Year of Award
Doctor of Philosophy (PhD)
Forest and Conservation Science
Department or School/College
College of Forestry and Conservation
Peter Landres, Christopher Preston, Dan Spencer, Natalie Dawson
Aldo Leopold, ecological restoration, Endangered Species Act, wilderness, Wilderness Act, wildness
University of Montana
Wilderness and wildness have long been essential values at the heart of American conservation. Both have played critical roles in the formation of environmental ethics, providing a conceptual foundation for the belief that the non-human natural world is valuable for its own sake (Nash, 2001). After grounding and inspiring much of 20th century environmentalism, their influence in the current century has grown increasingly tentative. The arrival of what some have called the “Anthropocene epoch” – a term meant to capture the planetary scale impacts of human activity – now threatens the continued viability and relevance of wilderness and wildness to contemporary conservation. The challenges facing wilderness advocates are both physical and conceptual. Anthropogenic climate change, pollution, and the looming mass extinction crisis are all impacting the biophysical elements of wilderness areas (Stephenson & Millar, 2012; Long & Biber, 2015; Ceballos et al., 2015). At the same time, a growing chorus of “new conservationists” are calling for the abandonment of wilderness and wildness as useful values for guiding conservation (Marris, 2015; Kareiva et al., 2012).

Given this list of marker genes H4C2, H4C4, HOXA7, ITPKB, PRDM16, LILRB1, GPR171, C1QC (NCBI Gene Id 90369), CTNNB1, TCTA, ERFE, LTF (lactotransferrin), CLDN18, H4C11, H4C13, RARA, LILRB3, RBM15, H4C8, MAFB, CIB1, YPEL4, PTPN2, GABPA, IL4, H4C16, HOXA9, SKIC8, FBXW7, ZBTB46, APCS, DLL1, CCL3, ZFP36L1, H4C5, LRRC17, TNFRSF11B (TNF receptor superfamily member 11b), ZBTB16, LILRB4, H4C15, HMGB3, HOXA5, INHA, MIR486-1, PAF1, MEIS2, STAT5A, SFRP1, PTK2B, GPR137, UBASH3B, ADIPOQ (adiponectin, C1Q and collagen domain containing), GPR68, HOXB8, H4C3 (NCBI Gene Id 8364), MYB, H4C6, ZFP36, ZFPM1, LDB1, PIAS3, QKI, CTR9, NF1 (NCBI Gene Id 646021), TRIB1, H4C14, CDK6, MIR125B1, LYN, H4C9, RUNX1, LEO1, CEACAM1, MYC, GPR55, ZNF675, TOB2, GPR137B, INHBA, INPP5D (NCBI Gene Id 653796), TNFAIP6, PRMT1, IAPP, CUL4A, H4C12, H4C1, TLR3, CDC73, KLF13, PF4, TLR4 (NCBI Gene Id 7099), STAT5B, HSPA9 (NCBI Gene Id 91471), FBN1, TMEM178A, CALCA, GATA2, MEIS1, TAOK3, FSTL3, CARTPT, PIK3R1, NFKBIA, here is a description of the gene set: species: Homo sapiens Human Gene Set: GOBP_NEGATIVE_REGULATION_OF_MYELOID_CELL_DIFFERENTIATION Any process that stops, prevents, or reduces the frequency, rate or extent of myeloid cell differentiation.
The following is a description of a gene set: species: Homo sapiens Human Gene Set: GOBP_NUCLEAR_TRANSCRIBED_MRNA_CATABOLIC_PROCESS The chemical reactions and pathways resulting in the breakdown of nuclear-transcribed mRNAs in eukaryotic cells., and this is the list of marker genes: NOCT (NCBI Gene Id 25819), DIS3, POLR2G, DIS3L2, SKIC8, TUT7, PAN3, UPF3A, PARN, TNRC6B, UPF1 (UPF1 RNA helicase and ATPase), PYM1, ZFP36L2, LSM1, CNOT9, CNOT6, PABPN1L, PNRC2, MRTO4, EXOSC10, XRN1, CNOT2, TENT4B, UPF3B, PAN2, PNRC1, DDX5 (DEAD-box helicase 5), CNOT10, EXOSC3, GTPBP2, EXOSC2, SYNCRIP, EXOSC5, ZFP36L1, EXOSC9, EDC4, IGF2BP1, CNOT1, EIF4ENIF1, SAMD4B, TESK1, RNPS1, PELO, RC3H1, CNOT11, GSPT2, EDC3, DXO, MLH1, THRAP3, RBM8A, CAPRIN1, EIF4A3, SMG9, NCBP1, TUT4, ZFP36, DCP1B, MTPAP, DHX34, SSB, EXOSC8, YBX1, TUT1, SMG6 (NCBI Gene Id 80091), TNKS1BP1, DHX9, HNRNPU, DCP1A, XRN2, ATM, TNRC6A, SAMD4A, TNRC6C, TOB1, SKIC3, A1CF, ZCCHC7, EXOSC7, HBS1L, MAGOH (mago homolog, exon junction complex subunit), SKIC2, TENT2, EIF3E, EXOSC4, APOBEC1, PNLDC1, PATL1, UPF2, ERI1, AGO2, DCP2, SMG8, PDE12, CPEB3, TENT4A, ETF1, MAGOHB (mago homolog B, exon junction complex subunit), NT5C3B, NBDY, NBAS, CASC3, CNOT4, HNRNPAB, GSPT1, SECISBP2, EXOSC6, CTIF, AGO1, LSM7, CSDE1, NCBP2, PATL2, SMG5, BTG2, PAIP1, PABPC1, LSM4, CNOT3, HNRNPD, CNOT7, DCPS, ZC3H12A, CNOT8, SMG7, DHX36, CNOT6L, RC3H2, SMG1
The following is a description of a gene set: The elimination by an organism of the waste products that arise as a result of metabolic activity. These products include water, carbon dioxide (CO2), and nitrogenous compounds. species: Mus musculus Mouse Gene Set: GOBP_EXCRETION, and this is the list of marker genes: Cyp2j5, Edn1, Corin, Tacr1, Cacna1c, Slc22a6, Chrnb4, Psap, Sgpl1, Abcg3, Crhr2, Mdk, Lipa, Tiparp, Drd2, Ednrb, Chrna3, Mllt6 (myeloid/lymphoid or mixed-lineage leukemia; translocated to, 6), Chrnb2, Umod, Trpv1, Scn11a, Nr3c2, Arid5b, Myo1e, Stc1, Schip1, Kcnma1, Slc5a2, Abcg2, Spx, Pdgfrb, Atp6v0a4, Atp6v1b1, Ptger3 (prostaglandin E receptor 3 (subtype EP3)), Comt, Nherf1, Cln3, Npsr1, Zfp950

Kelly, Patrick Ram, "THE ENDURING IMPORTANCE OF WILDNESS: SHEPHERDING WILDERNESS THROUGH THE ANTHROPOCENE" (2018). Graduate Student Theses, Dissertations, & Professional Papers. 11143.
© Copyright 2018 Patrick Ram Kelly